Mother’s Day – Sarah’s Story

We don’t always celebrate Mother’s Day with a tangible gift. Sometimes the day serves as a reminder of the blessings that Motherhood is on its own. Below, Sarah shares her story about what Motherhood had taught her.

There are so many valuable life lessons I have learned in my 8.5 years as a mother.  Not only have I learned more than I ever imagined, I believe the discoveries are unique to each mother.  For instance, I have realized and been touched by various

events that may not impact some mothers as they do for others.  This is what I believe to be a special component of motherhood.

Mother’s Day has become even more special to me since the birth of our 22-month old heart warrior.  While every day is a joy with both of my children, Mother’s Day is an extra reminder of how fortunate and blessed to have two children I learn so much from on a regular basis.  I truly take no day for granted.  While our journey is full of uncertainty raising a heart child, I treasure every moment.

If I had known what I may have experienced when becoming a parent prior to motherhood, I may not have ever become a mother!  My life as a mother has been very eventful; both full of joys and many hardships – some of which many mothers never experience.  However, some of these difficult times, such as the diagnosis and journey with our son’s complex heart condition have made me a better and stronger mother and person.  I have since realized more so now than ever, what is important in life – what is needed and what can be lived without.  Less is truly more.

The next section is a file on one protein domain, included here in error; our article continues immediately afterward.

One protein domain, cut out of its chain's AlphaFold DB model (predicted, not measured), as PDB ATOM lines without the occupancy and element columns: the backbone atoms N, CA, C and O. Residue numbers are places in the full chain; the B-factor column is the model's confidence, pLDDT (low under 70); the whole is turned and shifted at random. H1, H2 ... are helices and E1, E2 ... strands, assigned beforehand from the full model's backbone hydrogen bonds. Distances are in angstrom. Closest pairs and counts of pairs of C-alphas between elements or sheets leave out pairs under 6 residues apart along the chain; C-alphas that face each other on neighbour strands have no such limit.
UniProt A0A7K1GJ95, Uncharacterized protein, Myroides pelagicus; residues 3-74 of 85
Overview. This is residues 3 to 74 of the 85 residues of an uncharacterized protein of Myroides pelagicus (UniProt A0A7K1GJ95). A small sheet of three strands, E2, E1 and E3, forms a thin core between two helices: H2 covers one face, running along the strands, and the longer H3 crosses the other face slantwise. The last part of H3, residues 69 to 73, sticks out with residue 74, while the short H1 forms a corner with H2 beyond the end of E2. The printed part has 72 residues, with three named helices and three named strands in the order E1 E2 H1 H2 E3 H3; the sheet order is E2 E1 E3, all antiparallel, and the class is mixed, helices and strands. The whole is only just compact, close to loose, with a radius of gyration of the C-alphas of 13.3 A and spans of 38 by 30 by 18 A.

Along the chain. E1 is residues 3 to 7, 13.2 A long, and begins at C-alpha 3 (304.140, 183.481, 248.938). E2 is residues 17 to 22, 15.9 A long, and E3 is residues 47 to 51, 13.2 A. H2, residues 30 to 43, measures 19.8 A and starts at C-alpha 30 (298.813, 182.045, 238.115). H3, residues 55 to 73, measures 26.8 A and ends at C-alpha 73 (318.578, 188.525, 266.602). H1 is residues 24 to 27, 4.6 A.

Motherhood, has blessed me in more ways than I could ever describe and even more so since I became a heart mom.  While the times in our journey have not always been good; they have led to where I am today and I am proud to have two loving, caring, courageous, and energetic boys who remind me what life is all about.

Each year, I look forward to Mother’s Day and am thankful I am a mother of two remarkable boys who remind me of how lucky I am, especially our little miracle child and warrior.  Motherhood has helped me grow as a person and professional, for which I am so grateful.

 

The author, Sarah Diamond, has a passion for the non-profit sector, working with volunteers, writing, and educating.  She holds a Doctor of Education in Educational Leadership and works in non-profit management.

In 2016, she partnered with two colleagues to form a non-profit, where she serves as the President and CEO of the organization, which helps families experiencing medical conditions.